movea dancer

Movea showed off its full-body motion-tracking technology at the Consumer Electronics Show in Las Vegas last week.

movea 3In a demo, the French company attached 15 sensors to a dancer (pictured) to show how it can gather data, transmit it wirelessly to a PC, and there process the motion signals. An image-based or video-based motion capture system, such as those used in movies, would cost about $50,000, said Sam Guilaume, chief executive at France’s Movea. Movea took the signals from the dancer and turned the movements into a stylized dancing demonstration.

But Movea’s system is available for less than $10,000. Over time, Movea hopes to be able to capture the same data on a person with just five sensors and drive the cost down toward $200.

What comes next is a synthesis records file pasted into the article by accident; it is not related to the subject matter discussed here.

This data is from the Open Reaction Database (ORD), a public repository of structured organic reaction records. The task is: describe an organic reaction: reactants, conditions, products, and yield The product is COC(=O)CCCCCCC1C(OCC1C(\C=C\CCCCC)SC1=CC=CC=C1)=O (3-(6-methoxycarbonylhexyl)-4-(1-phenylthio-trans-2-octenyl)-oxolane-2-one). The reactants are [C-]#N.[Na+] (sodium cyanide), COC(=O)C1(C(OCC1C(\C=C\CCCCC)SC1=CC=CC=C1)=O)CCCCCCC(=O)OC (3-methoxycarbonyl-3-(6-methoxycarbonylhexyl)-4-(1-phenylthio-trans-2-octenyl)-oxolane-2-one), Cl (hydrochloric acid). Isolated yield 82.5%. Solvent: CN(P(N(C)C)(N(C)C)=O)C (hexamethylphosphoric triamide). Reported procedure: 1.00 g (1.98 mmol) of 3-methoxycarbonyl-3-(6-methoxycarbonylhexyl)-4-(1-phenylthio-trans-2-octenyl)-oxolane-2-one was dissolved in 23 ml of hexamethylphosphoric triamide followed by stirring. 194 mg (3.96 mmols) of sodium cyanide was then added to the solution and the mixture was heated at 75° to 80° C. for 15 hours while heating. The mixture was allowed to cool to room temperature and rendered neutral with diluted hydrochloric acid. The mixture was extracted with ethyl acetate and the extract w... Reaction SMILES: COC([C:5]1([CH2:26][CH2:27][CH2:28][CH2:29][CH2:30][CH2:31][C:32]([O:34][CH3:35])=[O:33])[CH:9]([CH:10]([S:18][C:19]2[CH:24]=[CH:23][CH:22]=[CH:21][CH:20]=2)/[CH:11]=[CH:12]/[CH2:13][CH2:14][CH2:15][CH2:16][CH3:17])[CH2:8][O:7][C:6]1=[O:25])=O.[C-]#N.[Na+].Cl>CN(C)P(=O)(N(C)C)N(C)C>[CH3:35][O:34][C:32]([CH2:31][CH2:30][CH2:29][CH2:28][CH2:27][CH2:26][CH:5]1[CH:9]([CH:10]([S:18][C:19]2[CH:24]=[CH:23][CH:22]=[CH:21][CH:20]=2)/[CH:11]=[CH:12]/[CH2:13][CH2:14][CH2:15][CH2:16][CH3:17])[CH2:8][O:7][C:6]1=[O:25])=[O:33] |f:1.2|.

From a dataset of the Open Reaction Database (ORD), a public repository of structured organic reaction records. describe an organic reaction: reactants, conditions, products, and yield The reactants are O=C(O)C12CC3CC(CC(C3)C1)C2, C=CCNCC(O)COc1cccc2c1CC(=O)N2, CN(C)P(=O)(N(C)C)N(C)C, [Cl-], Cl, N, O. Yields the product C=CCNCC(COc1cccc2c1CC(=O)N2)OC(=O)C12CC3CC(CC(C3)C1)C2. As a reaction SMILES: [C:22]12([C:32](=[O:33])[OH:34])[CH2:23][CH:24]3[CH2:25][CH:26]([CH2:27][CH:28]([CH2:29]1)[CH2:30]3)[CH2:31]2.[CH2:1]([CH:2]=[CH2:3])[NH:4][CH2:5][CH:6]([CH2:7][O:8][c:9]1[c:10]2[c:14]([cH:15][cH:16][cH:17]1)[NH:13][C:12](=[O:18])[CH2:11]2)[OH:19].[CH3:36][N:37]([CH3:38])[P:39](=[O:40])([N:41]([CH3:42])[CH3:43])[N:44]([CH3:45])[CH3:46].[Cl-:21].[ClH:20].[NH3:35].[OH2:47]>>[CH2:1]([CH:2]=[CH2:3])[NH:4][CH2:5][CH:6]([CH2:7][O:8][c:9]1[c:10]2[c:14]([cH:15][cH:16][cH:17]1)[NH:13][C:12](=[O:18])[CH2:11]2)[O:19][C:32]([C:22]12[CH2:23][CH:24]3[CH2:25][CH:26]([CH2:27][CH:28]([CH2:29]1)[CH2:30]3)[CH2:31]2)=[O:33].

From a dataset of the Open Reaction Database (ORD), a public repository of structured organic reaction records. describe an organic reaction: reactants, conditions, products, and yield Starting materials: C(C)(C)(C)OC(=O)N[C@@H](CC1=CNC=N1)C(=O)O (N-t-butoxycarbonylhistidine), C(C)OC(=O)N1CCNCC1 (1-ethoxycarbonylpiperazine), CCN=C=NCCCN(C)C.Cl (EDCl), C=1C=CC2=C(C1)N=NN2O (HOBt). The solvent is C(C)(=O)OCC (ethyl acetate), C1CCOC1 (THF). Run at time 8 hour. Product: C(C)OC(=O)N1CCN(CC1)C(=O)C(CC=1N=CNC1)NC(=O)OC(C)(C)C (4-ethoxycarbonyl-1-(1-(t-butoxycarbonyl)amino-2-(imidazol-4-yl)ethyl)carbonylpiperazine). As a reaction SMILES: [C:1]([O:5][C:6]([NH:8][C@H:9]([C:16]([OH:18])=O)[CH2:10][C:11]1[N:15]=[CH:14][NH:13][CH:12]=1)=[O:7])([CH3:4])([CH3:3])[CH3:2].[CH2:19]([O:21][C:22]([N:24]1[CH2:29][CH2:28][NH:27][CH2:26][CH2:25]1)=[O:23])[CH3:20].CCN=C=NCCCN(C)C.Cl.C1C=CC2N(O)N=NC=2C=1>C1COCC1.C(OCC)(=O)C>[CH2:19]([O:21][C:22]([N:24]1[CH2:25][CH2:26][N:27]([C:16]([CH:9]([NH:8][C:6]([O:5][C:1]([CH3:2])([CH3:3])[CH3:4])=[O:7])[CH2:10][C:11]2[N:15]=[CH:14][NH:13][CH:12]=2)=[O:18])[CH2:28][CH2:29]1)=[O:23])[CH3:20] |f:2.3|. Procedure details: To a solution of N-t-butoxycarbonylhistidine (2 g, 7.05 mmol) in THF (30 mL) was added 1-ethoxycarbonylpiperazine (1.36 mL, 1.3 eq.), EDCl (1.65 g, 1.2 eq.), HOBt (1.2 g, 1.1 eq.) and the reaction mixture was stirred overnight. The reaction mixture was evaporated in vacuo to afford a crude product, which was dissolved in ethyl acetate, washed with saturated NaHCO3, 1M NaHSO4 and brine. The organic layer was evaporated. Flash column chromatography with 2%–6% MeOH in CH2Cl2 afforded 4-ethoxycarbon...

“It’s becoming very affordable and with that the number of applications is growing,” Guilaume said.

Movea uses off-the-shelf sensors for its applications, but it has invested heavily in data fusion, motion processing firmware, software and intellectual property for consumer electronics applications.

The company has more than 440 patents and licenses its SmartFusion technologies in mobile, interactive TV, and sports markets. In sports, the company does athletic performance analysis. The aim is to enable other companies to quickly add interactivity and motion-awareness to their products.

Orange, the European telecom services firm, recently partnered with Movea to create a motion-sensing set-top box for interactive TV applications.

Each of the sensors knows its own orientation in 3D spaces and the sensors are paired for better accuracy. The result is full-body motion capture.